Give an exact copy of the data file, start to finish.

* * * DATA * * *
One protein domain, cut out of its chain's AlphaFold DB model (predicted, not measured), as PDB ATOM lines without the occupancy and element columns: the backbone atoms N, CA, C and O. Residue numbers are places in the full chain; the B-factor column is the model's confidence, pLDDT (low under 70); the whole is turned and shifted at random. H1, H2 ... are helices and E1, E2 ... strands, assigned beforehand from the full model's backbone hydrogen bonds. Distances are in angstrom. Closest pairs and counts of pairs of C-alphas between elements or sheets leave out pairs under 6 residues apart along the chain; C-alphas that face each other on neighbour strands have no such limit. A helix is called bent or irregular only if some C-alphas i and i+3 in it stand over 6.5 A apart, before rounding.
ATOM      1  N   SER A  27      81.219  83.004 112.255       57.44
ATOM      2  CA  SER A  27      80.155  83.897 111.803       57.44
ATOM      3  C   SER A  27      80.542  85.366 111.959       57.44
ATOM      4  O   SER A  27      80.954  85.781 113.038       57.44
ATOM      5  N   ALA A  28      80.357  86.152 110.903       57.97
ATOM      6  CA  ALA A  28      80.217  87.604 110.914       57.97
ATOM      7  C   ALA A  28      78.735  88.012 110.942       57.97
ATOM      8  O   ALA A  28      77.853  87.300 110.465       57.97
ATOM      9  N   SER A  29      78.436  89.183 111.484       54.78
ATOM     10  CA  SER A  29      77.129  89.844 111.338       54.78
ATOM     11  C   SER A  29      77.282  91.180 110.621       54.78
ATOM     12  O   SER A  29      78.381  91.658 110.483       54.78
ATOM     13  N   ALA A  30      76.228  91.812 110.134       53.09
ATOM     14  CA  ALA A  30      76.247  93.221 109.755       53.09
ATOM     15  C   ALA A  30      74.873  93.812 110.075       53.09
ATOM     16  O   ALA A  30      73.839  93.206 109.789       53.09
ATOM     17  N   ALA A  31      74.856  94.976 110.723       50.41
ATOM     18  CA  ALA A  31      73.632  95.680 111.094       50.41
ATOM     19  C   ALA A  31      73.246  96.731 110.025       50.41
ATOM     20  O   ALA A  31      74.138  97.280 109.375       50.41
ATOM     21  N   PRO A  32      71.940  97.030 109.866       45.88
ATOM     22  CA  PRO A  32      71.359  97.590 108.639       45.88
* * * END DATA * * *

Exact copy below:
One protein domain, cut out of its chain's AlphaFold DB model (predicted, not measured), as PDB ATOM lines without the occupancy and element columns: the backbone atoms N, CA, C and O. Residue numbers are places in the full chain; the B-factor column is the model's confidence, pLDDT (low under 70); the whole is turned and shifted at random. H1, H2 ... are helices and E1, E2 ... strands, assigned beforehand from the full model's backbone hydrogen bonds. Distances are in angstrom. Closest pairs and counts of pairs of C-alphas between elements or sheets leave out pairs under 6 residues apart along the chain; C-alphas that face each other on neighbour strands have no such limit. A helix is called bent or irregular only if some C-alphas i and i+3 in it stand over 6.5 A apart, before rounding.
ATOM      1  N   SER A  27      81.219  83.004 112.255       57.44
ATOM      2  CA  SER A  27      80.155  83.897 111.803       57.44
ATOM      3  C   SER A  27      80.542  85.366 111.959       57.44
ATOM      4  O   SER A  27      80.954  85.781 113.038       57.44
ATOM      5  N   ALA A  28      80.357  86.152 110.903       57.97
ATOM      6  CA  ALA A  28      80.217  87.604 110.914       57.97
ATOM      7  C   ALA A  28      78.735  88.012 110.942       57.97
ATOM      8  O   ALA A  28      77.853  87.300 110.465       57.97
ATOM      9  N   SER A  29      78.436  89.183 111.484       54.78
ATOM     10  CA  SER A  29      77.129  89.844 111.338       54.78
ATOM     11  C   SER A  29      77.282  91.180 110.621       54.78
ATOM     12  O   SER A  29      78.381  91.658 110.483       54.78
ATOM     13  N   ALA A  30      76.228  91.812 110.134       53.09
ATOM     14  CA  ALA A  30      76.247  93.221 109.755       53.09
ATOM     15  C   ALA A  30      74.873  93.812 110.075       53.09
ATOM     16  O   ALA A  30      73.839  93.206 109.789       53.09
ATOM     17  N   ALA A  31      74.856  94.976 110.723       50.41
ATOM     18  CA  ALA A  31      73.632  95.680 111.094       50.41
ATOM     19  C   ALA A  31      73.246  96.731 110.025       50.41
ATOM     20  O   ALA A  31      74.138  97.280 109.375       50.41
ATOM     21  N   PRO A  32      71.940  97.030 109.866       45.88
ATOM     22  CA  PRO A  32      71.359  97.590 108.639       45.88